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How to improve your organisation’s culture with some online short courses

BY: SGI|22 August 2019
BLOG| Business leadership and strategy

You may think there’s an unspoken rule of how people conduct themselves in the workplace – and you’d be right. However, in South Africa, with corruption and unfair practices seeping into every industry and level of society, ethics within an organisational culture can get a little “grey”. This is where strong values and leadership make all the difference. Fortunately, you can learn these values through short online courses.

 

Bizfluent defines ethics in the workplace as the moral guidelines that drive individual employees’ behaviour within the work setting. This behaviour is driven not just by the culture but by managers too. Executive Director of the Ethics Institute, Leon van Vuuren, told Fin24 that behaviour can change and, with it, an organisation’s culture. Here are five actions you can take now to start the process at your own business.

1. HOLD EVERYONE ACCOUNTABLE

Abuse of power and authority can quickly degrade a company culture. While your senior management may not abuse their positions outright, subtle bending of the rules and being neutral can result in poor behaviour. This can later become corrupt behaviour, former secretary of the Victorian Department of Education and Training, Gill Callister, told The Mandarin. By outlining your culture and ensuring that everyone understands that they will be held accountable for their actions, you are setting the precedent for how your employees behave.

 

2. ENCOURAGE MANAGEMENT TO DEMONSTRATE YOUR VALUES

New employees at major companies are often provided with an outline of the organisation’s culture, values, and mission statement. However, it’s not just enough to hand your employees a document and then get back to business. According to Inc., successful CEOs and their management teams integrate their organisation’s core values into everything they do. This includes leading by example, teaching through orientation and training, recognising and rewarding behaviours that align with the company’s values, incorporating the values into performance reviews, and ensuring there is a consistent message of these values in both the internal and external communication.

 

3. CREATE AWARENESS

The easiest way to get your employees to behave ethically – within your organisation as well as with your clients – is to make them aware of acceptable and unacceptable behaviour. You can do this by developing ethical standards, says RMI Solutions, and distributing these to your employees via your organisation’s intranet, newsletter, or other communication channels.

 

4. TREAT YOUR EMPLOYEES FAIRLY

By this, we mean treat your employees with dignity and respect. This is especially important for managers, who often set the tone for their team’s culture within the workplace. The Balance Careers lists the following behaviour as important to promote a good working environment built on ethics and fairness:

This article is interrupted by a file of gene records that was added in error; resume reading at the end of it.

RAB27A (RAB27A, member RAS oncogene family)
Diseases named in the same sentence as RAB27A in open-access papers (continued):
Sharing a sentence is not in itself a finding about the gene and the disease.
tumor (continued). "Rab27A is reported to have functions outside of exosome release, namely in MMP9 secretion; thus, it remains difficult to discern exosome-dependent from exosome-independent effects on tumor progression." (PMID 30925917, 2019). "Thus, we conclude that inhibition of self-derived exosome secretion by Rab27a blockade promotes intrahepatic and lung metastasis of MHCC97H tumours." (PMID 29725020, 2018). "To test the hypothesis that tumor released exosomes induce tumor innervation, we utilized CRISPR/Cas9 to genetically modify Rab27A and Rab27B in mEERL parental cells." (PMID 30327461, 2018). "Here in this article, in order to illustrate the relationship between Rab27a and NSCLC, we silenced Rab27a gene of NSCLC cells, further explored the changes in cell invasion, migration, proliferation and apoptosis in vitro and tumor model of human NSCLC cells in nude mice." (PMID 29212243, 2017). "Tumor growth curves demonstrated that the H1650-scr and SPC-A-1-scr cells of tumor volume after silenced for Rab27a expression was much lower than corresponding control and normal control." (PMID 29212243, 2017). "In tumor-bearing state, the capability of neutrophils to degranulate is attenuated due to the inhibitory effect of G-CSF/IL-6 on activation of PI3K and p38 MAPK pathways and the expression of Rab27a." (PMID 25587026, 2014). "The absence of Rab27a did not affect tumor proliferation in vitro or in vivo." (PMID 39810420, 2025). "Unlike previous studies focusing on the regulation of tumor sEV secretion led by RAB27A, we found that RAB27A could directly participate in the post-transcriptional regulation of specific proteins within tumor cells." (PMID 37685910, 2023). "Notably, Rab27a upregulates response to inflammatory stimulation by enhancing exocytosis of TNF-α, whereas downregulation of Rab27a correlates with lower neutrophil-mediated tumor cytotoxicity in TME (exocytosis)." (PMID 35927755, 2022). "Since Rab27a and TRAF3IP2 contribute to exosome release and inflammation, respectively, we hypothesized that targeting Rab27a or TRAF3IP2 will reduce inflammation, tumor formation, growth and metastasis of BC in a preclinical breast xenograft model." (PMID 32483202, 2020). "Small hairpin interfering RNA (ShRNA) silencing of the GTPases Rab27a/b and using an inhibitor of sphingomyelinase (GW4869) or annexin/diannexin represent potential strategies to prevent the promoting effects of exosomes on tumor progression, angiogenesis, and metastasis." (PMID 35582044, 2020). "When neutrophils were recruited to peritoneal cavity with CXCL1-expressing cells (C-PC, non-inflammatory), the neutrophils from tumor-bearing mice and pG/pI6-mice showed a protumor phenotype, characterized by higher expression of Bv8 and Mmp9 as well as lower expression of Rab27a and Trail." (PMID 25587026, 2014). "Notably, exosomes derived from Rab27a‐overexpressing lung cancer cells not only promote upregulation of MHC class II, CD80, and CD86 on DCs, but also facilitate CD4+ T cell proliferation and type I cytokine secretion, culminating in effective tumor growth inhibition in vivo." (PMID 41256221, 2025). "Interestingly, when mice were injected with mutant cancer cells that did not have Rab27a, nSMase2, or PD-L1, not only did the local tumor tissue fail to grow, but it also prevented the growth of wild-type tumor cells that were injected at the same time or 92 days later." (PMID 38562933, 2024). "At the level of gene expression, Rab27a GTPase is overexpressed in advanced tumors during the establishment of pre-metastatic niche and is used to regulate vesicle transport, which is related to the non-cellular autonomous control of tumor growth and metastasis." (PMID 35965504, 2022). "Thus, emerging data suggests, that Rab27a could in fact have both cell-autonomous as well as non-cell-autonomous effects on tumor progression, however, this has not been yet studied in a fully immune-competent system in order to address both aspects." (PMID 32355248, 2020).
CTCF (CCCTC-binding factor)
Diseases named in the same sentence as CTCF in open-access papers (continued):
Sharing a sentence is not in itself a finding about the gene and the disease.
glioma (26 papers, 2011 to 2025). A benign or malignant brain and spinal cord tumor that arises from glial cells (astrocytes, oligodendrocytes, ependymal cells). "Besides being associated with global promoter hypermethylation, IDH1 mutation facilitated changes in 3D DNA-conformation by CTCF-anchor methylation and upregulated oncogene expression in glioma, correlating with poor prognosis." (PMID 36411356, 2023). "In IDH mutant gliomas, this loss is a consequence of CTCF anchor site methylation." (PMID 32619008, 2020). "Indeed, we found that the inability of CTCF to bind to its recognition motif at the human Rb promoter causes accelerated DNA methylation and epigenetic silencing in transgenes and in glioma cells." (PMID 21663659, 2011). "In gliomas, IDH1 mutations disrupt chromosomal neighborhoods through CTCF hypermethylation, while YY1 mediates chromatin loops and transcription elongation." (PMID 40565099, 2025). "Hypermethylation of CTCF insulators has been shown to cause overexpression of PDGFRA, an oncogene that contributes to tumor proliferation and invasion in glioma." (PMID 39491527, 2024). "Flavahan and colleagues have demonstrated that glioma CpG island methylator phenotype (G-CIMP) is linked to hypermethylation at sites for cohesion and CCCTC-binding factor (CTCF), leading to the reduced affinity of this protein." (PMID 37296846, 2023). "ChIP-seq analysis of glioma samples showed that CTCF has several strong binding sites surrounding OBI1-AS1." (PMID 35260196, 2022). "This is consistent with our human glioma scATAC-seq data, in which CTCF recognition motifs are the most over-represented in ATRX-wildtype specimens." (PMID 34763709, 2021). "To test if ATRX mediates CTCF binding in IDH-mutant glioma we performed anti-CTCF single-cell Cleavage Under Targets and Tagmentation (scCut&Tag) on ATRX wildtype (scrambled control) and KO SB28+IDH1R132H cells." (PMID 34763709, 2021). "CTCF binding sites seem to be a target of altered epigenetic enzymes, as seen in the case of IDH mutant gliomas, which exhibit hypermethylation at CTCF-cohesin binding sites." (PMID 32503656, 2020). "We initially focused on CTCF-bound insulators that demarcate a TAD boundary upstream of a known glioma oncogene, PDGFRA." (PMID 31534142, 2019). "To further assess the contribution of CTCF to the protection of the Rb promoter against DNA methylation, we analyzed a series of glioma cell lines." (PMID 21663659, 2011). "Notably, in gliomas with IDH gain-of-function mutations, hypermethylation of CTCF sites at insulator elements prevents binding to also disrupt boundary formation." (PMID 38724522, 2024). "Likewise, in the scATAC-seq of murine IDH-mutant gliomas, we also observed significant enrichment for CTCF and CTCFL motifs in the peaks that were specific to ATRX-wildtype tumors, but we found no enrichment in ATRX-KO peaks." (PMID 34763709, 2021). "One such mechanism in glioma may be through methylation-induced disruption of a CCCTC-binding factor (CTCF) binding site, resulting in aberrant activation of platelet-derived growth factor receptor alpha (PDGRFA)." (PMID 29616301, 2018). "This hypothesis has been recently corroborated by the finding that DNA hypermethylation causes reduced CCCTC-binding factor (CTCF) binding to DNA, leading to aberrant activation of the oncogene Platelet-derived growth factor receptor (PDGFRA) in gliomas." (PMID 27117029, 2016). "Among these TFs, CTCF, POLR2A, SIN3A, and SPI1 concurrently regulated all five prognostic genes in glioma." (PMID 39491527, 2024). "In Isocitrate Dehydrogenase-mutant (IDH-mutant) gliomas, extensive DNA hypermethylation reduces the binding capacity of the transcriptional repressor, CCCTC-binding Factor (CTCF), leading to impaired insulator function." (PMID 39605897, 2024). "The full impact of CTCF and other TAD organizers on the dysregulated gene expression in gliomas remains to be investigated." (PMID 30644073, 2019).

• Treat your employees with courtesy, politeness and kindness.
  • Encourage everyone to express their opinion and ideas.
  • Listen to your employees more than you speak.
  • Implement good ideas from your employees to help improve processes or the company culture.
  • Be aware of your body language and tone of voice when speaking to someone.
  • Interact with everyone regularly.
  • Treat each person as an individual despite their differences.
  • Discourage disparaging behaviour such as speaking about someone badly when they are not present or putting down their ideas.

 

5. HANDLE INFORMATION WITH SENSITIVITY AND CONFIDENTIALLY

Make whistle-blowers feel safe. The South African Government has demonstrated that whistle-blowing is not a bad thing. In fact, Whistle Blowers cites The Protected Disclosures Amendment Act (Act 5 of 2017) as a means for you to protect your employees who report unscrupulous behaviour in the workplace. This is extremely important as many employees fear victimisation if they report misconduct, according to the Ethics Institute’s South African Business Ethics Survey (2019).

 

Are you interested in how the principles of ethics can help your organisation’s positive culture? We offer a short online microlearning course called Being of service to others (Organisational culture) that helps human resources professionals and managers understand the relationship between values, ethics, and culture, and apply these teachings to the concept of corporate ethics by analysing and formulating recommendations for an organisation’s ethical practices.

 

Contact us for more information on the short online courses we offer.

 

Being of service to others (organisational culture)

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